This is why I shake my head every time that Tony Blair decides that the nation needs to hear from him on Brexit one more time – that if only he gives one more stirring speech, contorting his increasingly cadaverous face into those positions of faux-anguish and sincerity which once fooled so many of us – that we will immediately stop, see the error of our ways and hand the car keys back to the same determined kidnappers who drugged and abducted us in the first place, just as we stand on the cusp of escape.

But clearly this is not a lesson which penetrates the minds of the Smartest Guys In The Room, the people who think that their credentials, jobs and lifestyles give them some kind of exclusive divine right to chart Britain’s course. And so, like a one-hit wonder that won’t go away, they keep playing the same tune to an increasingly bored wider audience.

But it need not be like this, says Harris, who proposes ditching the celebrities and failed ex-politicians in favor of being seen “pitching up in the places that voted leave, and finally listening”. Harris signs off with this parting advice:

And perhaps bear in mind the words of the venerable Gina Miller, uttered at the people’s vote march earlier this year. “It’s time we took things back to the streets and the lanes, the towns and the villages, the meadows and the squares of this country,” she said. So why haven’t they done it?

Why haven’t they done it yet? Maybe because people like Gina Miller and the assembled celebrities agitating to subvert Brexit would never sully themselves by holding their big march in Sunderland (61-39) or Boston (75-25). Hell, they won’t even go so far as Birmingham (50.4-49.6). They wouldn’t be caught dead in any of those places. They’re happy to cut schmaltzy little videos exhorting other people to take the “People’s Vote” campaign to those areas, but Patrick Stewart and Bob Geldof aren’t going to check in to the Premier Inn Coventry and dine at Wetherspoon’s after a long day knocking on doors or accosting shoppers outside WH Smith.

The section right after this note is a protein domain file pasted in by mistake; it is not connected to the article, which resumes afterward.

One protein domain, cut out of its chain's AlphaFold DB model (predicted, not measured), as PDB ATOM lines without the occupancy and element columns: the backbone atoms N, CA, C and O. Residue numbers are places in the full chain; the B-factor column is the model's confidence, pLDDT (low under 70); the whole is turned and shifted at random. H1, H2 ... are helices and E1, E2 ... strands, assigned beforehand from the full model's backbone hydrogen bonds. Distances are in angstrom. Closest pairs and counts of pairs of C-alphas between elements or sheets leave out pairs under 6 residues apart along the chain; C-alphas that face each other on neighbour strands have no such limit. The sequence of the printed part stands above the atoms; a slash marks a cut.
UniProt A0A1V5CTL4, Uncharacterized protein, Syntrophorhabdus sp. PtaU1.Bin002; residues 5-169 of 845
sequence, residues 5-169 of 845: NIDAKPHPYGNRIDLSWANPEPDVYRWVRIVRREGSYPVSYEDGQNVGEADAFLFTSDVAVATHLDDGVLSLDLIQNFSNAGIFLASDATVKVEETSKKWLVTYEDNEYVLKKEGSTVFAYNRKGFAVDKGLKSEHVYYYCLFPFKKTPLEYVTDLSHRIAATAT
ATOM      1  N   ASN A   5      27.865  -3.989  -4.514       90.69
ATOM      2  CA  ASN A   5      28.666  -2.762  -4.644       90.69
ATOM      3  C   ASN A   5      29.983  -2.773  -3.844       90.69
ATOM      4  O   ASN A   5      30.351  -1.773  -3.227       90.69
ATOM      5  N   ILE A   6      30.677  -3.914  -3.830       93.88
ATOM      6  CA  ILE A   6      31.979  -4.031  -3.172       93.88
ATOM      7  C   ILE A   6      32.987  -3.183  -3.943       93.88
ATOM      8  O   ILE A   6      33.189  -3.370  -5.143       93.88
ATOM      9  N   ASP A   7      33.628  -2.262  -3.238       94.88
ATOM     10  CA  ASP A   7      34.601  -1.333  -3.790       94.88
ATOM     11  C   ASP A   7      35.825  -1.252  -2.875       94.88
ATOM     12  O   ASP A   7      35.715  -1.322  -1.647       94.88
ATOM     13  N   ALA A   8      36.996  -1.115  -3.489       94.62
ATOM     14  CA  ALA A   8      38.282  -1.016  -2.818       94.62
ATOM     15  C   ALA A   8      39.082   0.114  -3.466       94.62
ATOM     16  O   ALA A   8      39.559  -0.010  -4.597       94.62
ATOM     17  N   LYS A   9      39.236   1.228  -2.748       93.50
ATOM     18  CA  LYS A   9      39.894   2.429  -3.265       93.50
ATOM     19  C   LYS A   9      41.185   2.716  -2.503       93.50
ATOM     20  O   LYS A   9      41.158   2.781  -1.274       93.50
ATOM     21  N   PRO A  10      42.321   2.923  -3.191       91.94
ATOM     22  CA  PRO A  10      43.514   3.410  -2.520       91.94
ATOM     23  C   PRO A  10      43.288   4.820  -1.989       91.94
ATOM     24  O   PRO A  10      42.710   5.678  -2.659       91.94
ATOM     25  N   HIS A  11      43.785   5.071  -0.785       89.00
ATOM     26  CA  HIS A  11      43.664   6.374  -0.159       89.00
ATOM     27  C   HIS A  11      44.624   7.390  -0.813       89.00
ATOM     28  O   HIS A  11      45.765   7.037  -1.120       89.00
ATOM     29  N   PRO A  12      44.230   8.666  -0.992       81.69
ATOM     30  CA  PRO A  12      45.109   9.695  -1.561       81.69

And so we have this ludicrous campaign of unhinged celebrity carnival barkers, bleating their hypocritical demand about another referendum yet refusing to take their message beyond its existing metropolitan strongholds. Remember, these people really do consider themselves so smart. So much more educated, so much better informed, so much more aware of every possible relevant factor concerning Brexit, and yet they have made zero attempt to change the disastrous strategy which saw them lose the last round back on June 23, 2016.

Why? I am becoming increasingly convinced that the reason is that for many of them, this is not about leaving the European Union at all. That like so many other social justice causes, this is little more than a convenient vehicle for second-tier celebrities to clamber onto in order to prove their woke, right-on credentials. In short, the People’s Vote campaign is at least 50% a culture war issue. If even half of these celebrities were really motivated purely by the earnest desire to see Britain saved from economic self-harm, they would have been found during the 2017 snap general election protesting Jeremy Corbyn’s Labour Party and cutting urgent YouTube campaign videos warning people not to vote for the party of renationalization and endlessly high taxes. But they didn’t, because allying with the Conservative party makes for bad PR, while hating on the Tories makes you cool and edgy.

Establishment and celebrity Remainers talk the language of economic damage, but at heart they are fighting a culture war. And to these people, Brexit is to be opposed because as Bono never tires of lecturing us, the European Union stands for everything enlightened and noble on this continent, and the nation state (and particularly Britain) stands for everything retrograde, oppressive and embarrassing. I have been watching this establishment-celebrity hissy fit roll on for over two years now, and I am convinced that the great thrust of their motivation is entirely rooted in the culture war.